- You can update content and optimize pages to be more useful or compelling to visitors — especially first-time visitors who don’t yet know your site
- You should examine the individual bounce rates of each your website’s pages. Determine which pages generate the most interest in the rest of your site – that is, which pages have the lowest BR – and try to emulate those qualities on the rest of your pages.
Myth #1: Having a low bounce rate is more important than getting a lot of traffic
- BR is definitely valuable when it generates interest in your site, but it can’t directly be compared with traffic volume.
- Many webmasters who have recently discovered the value of the statistic look to it as the end-all, be-all indicator of a site’s success. All things considered, more traffic is always better; if the goal of your site is to generate interest through content, then a lower BR is also better. But a low BR compared with a large volume of traffic is the absolute ideal scenario!
Myth #2: Higher Bounce Rates mean that a site isn’t selling as many products or generating as many affiliate commissions
- Again, a BR must be taken in the context of the purpose of the page. This statement is not necessarily true; in fact, there are many instances when a low bounce rate is actually detrimental to product sales. Imagine a user being so compelled by a website’s promotional content that they purchase an item straight from the landing page, or click the first affiliate link they see, or click the first banner ad they see. In these cases, a high BR would be a great thing! It would mean that the website’s users are immediately monetizing and not being distracted by content that doesn’t lead to a conversion. The idea is that Bounce Rate alone cannot evaluate a website’s success.
Myth #3: Interesting content always leads to low bounce rates
- Again, this isn’t necessarily true. The BR of a site should be taken within the context of how targeted the traffic to the site is. If a 90-year old man landed on a site selling skateboard shoes, could even the most interesting content in the world keep him from leaving?
- Bounce rate is only revealing when traffic is targeted.
- If hordes of users who are fundamentally not interested in the subject of your site’s content are being directed to your page, you bounce rate will almost certainly be high – regardless of the quality of your content.
- Make sure to put descriptive text in your website’s title tags
- Some of the most valuable real estate on a web page is the bottom; links placed here to other content can be extremely effective. Webmasters have observed that the links placed here have a higher conversion rates than links placed anywhere else on a page, but they should be used astutely. Valuable links in this area may decrease your BR, but a well-placed ad could increase your site’s conversion numbers. Consider the pros and cons of each.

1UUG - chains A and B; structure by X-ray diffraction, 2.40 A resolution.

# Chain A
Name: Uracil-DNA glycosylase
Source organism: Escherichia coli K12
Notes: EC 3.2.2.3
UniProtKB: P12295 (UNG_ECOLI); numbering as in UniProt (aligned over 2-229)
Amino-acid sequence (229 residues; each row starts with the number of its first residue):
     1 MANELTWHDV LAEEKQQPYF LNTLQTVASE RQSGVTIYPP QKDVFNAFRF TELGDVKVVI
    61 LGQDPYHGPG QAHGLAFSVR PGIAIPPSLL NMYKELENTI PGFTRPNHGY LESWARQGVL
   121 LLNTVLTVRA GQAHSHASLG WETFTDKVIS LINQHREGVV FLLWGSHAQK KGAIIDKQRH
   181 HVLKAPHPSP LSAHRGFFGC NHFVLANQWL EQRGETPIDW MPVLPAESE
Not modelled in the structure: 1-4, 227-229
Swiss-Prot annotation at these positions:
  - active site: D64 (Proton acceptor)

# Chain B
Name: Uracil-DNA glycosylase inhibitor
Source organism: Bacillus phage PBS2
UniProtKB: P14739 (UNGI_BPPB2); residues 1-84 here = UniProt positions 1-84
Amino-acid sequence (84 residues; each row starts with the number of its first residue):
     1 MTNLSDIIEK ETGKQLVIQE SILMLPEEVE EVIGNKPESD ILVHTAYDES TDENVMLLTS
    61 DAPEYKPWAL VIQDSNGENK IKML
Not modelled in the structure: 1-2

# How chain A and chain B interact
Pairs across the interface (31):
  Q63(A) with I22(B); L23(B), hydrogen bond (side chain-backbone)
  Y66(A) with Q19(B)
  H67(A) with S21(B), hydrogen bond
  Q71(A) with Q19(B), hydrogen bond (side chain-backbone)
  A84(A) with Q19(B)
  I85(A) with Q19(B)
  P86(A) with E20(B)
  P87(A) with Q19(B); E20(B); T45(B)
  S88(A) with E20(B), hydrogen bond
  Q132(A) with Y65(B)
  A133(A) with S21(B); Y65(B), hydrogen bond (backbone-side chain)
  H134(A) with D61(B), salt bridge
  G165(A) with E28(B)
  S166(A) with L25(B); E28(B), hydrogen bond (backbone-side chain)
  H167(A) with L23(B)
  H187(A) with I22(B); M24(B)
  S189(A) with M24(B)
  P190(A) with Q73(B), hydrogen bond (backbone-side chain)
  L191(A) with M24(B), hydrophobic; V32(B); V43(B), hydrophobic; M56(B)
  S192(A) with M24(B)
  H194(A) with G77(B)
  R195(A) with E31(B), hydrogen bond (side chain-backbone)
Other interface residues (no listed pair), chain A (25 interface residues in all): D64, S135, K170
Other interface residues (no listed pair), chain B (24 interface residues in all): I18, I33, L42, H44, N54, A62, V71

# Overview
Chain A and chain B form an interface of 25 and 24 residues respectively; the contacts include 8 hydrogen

- Advertise your website in forum signatures in online communities relevant to your site’s content
- Use an intuitive navigation system on your site. Visitors should easily understand how to get from one page of content to the next and should easily be able to navigate your entire site. What good is great content if users can’t find it?
- Work hard at publishing high-quality, interesting content. This one goes without saying. When users are actually interested in your site’s content, they’ll be more inclined to stick around.
- Interactive content is great for keeping users on your site. When a user feels engaged, they are much more likely to investigate your entire site.
- Experiment with a number of different layouts and determine which one is the easiest to use
- Provide visitors with a number of different options to select on your site. If visitors feel that they’ve seen everything on their initial page, they’re not going to browse any further.
- Use prominent, visible links that are easy to notice in a glance, point them to featured articles. This is like giving your site a second chance.
- Make your links stand out so that users can find and click them easily. Emphasize and point them in the direction of featured content.
- Try to put yourself in the shoes of your visitors and anticipate how they’ll use your site. Build your site layout from the visitor’s point of view, not your own.
- Organize your content in a way that visitors will quickly recognize. Don’t hide content!
- Entice users to click on links by using compelling phrases in your link text. Explain to your users why they should click through to more content!
- Make the purpose and subject of your website very obvious. Users won’t stay on a site that they don’t understand.
- First-time visitors to a website are not inclined to spend much time there.
- Aggregation sites like Reddit and Digg are notorious for only spending a few seconds on a website before moving on. Attract these users to increase your BR.
- Using deceptive keywords, meta description tags, title tags, or introductory content is a surefire way to increase your bounce rate.
- RSS subscribers generally only visit your site’s most recent content since they’ve seen everything else before. This is another case of a high BR not being a bad thing – RSS subscribers are the most loyal readers a site can have!
- Paraphrasing or rewording someone else’s content and then linking to the original article will only encourage readers to read the original. Why read someone else’s summary when the original is accessible right now?
- Putting analytics code in an iFrame on a website will increase bounce rate.
- Making your website a visitor’s homepage or startpage will almost surely increase bounce rate – although not universally. Many homepage websites have bounce rates of between 30 and 60%.
About the Search Engine Pros:
The Search Engine Pros are a Santa Barbara-based internet marketing consultancy. The Search Engine Pros can help you decipher your site’s bounce rate and integrate practical, effective web analytics solutions.